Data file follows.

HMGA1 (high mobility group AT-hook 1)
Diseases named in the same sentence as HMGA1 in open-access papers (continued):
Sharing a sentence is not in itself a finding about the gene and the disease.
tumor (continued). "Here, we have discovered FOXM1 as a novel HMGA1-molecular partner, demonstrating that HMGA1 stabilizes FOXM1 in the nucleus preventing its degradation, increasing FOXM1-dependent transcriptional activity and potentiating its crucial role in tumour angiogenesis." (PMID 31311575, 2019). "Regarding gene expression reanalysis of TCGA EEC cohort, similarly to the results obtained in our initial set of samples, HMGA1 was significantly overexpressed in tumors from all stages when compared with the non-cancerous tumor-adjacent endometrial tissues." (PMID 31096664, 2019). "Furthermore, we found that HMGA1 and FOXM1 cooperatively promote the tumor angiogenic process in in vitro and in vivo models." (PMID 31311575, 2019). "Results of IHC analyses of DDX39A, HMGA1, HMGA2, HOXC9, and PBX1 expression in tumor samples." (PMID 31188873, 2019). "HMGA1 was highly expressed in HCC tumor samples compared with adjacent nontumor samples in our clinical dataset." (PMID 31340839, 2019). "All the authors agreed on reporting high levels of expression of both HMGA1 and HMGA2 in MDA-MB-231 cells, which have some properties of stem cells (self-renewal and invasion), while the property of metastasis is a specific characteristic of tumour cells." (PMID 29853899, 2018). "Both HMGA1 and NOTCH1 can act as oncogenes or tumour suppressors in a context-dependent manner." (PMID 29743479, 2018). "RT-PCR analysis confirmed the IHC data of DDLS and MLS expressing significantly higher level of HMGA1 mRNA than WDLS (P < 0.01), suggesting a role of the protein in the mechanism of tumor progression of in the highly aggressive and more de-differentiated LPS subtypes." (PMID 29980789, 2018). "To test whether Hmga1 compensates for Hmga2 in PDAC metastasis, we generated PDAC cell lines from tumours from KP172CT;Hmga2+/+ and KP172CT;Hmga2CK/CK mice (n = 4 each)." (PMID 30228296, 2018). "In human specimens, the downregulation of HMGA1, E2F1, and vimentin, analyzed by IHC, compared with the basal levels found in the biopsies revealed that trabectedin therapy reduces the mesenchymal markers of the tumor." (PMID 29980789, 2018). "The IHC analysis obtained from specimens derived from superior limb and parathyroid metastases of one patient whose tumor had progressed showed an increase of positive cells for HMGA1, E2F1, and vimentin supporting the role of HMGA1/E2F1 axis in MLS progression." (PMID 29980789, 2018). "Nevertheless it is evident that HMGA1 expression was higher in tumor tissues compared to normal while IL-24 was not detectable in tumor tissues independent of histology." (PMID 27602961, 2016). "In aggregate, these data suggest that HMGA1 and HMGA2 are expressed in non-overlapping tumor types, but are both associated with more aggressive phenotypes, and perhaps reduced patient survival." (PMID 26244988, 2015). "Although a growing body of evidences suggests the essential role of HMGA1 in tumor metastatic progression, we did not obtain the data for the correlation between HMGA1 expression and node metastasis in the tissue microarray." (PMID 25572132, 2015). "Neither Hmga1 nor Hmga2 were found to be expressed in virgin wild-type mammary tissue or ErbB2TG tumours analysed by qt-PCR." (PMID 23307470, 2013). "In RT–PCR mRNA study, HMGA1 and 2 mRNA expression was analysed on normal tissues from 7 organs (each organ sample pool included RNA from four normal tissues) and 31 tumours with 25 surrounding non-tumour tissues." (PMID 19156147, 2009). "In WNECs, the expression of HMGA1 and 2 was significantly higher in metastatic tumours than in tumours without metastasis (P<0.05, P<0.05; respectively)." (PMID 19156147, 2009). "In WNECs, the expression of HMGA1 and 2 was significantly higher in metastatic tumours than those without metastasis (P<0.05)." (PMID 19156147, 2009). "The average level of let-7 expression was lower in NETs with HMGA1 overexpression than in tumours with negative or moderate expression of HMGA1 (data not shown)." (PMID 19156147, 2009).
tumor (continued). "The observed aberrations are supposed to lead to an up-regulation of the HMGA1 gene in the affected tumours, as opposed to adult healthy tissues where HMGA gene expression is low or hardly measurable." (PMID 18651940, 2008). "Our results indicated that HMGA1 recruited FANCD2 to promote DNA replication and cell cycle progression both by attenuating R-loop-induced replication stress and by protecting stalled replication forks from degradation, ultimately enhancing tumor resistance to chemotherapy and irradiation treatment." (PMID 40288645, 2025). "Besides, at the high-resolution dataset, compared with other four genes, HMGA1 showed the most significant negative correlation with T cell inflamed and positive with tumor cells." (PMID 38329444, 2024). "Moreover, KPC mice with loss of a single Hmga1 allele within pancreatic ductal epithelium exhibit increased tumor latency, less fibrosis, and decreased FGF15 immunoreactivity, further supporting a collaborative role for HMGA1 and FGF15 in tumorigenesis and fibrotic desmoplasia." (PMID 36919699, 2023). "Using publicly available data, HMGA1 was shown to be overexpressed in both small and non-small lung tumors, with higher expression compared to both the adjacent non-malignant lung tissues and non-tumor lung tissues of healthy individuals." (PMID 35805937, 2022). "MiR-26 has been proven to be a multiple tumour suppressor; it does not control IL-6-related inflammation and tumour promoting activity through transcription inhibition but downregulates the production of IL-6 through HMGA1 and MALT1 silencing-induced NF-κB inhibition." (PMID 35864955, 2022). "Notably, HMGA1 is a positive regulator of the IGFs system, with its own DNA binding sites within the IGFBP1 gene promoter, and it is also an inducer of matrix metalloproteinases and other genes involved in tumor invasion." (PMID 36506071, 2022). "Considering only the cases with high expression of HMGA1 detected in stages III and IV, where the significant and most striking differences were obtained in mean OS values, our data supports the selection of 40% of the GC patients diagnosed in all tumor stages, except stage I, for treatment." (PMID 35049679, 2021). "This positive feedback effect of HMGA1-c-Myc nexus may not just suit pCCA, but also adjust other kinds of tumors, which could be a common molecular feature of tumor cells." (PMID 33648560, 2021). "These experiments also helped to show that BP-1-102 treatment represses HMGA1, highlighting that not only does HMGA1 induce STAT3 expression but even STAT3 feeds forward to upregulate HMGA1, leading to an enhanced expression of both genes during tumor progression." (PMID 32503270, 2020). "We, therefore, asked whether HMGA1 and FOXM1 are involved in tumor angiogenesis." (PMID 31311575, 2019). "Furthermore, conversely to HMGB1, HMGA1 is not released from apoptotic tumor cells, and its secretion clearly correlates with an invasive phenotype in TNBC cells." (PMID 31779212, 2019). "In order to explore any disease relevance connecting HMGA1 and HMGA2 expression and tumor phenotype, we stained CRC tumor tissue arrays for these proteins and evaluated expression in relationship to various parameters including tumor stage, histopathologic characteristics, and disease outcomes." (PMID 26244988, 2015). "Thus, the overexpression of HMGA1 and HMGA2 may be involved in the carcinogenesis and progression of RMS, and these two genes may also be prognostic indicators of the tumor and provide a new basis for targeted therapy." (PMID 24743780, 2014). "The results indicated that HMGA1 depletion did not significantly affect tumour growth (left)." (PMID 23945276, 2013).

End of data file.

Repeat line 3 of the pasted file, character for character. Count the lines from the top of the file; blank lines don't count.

Sharing a sentence is not in itself a finding about the gene and the disease.